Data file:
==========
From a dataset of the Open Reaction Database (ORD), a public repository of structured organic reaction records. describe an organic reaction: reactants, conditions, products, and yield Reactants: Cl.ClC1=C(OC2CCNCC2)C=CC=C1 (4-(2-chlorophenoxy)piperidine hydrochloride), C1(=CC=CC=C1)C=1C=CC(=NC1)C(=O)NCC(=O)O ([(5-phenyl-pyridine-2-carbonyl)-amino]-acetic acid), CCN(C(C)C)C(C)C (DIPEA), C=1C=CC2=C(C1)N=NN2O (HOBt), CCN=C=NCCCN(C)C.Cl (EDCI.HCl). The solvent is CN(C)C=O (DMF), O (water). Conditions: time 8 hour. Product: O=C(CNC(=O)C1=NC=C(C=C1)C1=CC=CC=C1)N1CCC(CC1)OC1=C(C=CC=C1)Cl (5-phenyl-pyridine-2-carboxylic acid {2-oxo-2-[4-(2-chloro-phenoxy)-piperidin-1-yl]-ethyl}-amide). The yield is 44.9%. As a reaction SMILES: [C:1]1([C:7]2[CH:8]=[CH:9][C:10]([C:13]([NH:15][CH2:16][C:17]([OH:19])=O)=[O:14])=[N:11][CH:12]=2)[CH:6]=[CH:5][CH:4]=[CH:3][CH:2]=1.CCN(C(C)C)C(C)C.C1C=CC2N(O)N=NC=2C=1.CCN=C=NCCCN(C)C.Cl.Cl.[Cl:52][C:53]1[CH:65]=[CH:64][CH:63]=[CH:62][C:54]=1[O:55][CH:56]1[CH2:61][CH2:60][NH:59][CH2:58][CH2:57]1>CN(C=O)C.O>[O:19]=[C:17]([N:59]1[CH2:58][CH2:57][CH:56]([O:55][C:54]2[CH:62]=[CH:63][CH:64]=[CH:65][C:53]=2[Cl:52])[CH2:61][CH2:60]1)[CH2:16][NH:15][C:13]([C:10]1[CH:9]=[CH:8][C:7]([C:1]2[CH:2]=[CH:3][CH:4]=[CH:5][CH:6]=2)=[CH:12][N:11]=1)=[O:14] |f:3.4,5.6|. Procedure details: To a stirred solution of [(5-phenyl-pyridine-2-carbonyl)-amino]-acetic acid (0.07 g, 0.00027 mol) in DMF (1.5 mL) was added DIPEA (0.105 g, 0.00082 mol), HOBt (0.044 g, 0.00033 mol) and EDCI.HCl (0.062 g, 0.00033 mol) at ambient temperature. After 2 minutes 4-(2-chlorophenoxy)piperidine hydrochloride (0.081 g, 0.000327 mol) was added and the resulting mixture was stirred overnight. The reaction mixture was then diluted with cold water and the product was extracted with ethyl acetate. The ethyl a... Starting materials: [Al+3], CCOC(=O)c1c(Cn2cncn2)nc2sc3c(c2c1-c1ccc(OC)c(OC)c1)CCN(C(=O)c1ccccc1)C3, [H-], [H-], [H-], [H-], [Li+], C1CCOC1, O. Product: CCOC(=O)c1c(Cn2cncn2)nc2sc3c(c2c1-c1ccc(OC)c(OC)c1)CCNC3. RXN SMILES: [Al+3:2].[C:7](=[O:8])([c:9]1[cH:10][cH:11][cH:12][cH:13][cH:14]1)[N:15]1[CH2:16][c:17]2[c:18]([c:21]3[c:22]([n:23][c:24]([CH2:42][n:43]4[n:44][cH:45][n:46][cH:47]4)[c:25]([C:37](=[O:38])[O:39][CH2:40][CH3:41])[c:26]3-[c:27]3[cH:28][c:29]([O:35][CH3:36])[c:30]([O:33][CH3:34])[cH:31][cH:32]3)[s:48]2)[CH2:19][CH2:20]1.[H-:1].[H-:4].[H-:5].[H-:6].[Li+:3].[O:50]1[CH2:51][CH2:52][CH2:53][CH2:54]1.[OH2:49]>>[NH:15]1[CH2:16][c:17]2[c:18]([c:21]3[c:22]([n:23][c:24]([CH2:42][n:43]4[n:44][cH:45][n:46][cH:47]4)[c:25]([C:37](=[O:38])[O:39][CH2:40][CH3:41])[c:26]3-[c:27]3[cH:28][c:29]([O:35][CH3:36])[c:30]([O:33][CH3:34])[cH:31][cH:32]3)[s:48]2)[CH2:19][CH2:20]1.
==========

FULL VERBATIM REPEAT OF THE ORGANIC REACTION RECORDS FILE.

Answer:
From a dataset of the Open Reaction Database (ORD), a public repository of structured organic reaction records. describe an organic reaction: reactants, conditions, products, and yield Reactants: Cl.ClC1=C(OC2CCNCC2)C=CC=C1 (4-(2-chlorophenoxy)piperidine hydrochloride), C1(=CC=CC=C1)C=1C=CC(=NC1)C(=O)NCC(=O)O ([(5-phenyl-pyridine-2-carbonyl)-amino]-acetic acid), CCN(C(C)C)C(C)C (DIPEA), C=1C=CC2=C(C1)N=NN2O (HOBt), CCN=C=NCCCN(C)C.Cl (EDCI.HCl). The solvent is CN(C)C=O (DMF), O (water). Conditions: time 8 hour. Product: O=C(CNC(=O)C1=NC=C(C=C1)C1=CC=CC=C1)N1CCC(CC1)OC1=C(C=CC=C1)Cl (5-phenyl-pyridine-2-carboxylic acid {2-oxo-2-[4-(2-chloro-phenoxy)-piperidin-1-yl]-ethyl}-amide). The yield is 44.9%. As a reaction SMILES: [C:1]1([C:7]2[CH:8]=[CH:9][C:10]([C:13]([NH:15][CH2:16][C:17]([OH:19])=O)=[O:14])=[N:11][CH:12]=2)[CH:6]=[CH:5][CH:4]=[CH:3][CH:2]=1.CCN(C(C)C)C(C)C.C1C=CC2N(O)N=NC=2C=1.CCN=C=NCCCN(C)C.Cl.Cl.[Cl:52][C:53]1[CH:65]=[CH:64][CH:63]=[CH:62][C:54]=1[O:55][CH:56]1[CH2:61][CH2:60][NH:59][CH2:58][CH2:57]1>CN(C=O)C.O>[O:19]=[C:17]([N:59]1[CH2:58][CH2:57][CH:56]([O:55][C:54]2[CH:62]=[CH:63][CH:64]=[CH:65][C:53]=2[Cl:52])[CH2:61][CH2:60]1)[CH2:16][NH:15][C:13]([C:10]1[CH:9]=[CH:8][C:7]([C:1]2[CH:2]=[CH:3][CH:4]=[CH:5][CH:6]=2)=[CH:12][N:11]=1)=[O:14] |f:3.4,5.6|. Procedure details: To a stirred solution of [(5-phenyl-pyridine-2-carbonyl)-amino]-acetic acid (0.07 g, 0.00027 mol) in DMF (1.5 mL) was added DIPEA (0.105 g, 0.00082 mol), HOBt (0.044 g, 0.00033 mol) and EDCI.HCl (0.062 g, 0.00033 mol) at ambient temperature. After 2 minutes 4-(2-chlorophenoxy)piperidine hydrochloride (0.081 g, 0.000327 mol) was added and the resulting mixture was stirred overnight. The reaction mixture was then diluted with cold water and the product was extracted with ethyl acetate. The ethyl a... Starting materials: [Al+3], CCOC(=O)c1c(Cn2cncn2)nc2sc3c(c2c1-c1ccc(OC)c(OC)c1)CCN(C(=O)c1ccccc1)C3, [H-], [H-], [H-], [H-], [Li+], C1CCOC1, O. Product: CCOC(=O)c1c(Cn2cncn2)nc2sc3c(c2c1-c1ccc(OC)c(OC)c1)CCNC3. RXN SMILES: [Al+3:2].[C:7](=[O:8])([c:9]1[cH:10][cH:11][cH:12][cH:13][cH:14]1)[N:15]1[CH2:16][c:17]2[c:18]([c:21]3[c:22]([n:23][c:24]([CH2:42][n:43]4[n:44][cH:45][n:46][cH:47]4)[c:25]([C:37](=[O:38])[O:39][CH2:40][CH3:41])[c:26]3-[c:27]3[cH:28][c:29]([O:35][CH3:36])[c:30]([O:33][CH3:34])[cH:31][cH:32]3)[s:48]2)[CH2:19][CH2:20]1.[H-:1].[H-:4].[H-:5].[H-:6].[Li+:3].[O:50]1[CH2:51][CH2:52][CH2:53][CH2:54]1.[OH2:49]>>[NH:15]1[CH2:16][c:17]2[c:18]([c:21]3[c:22]([n:23][c:24]([CH2:42][n:43]4[n:44][cH:45][n:46][cH:47]4)[c:25]([C:37](=[O:38])[O:39][CH2:40][CH3:41])[c:26]3-[c:27]3[cH:28][c:29]([O:35][CH3:36])[c:30]([O:33][CH3:34])[cH:31][cH:32]3)[s:48]2)[CH2:19][CH2:20]1.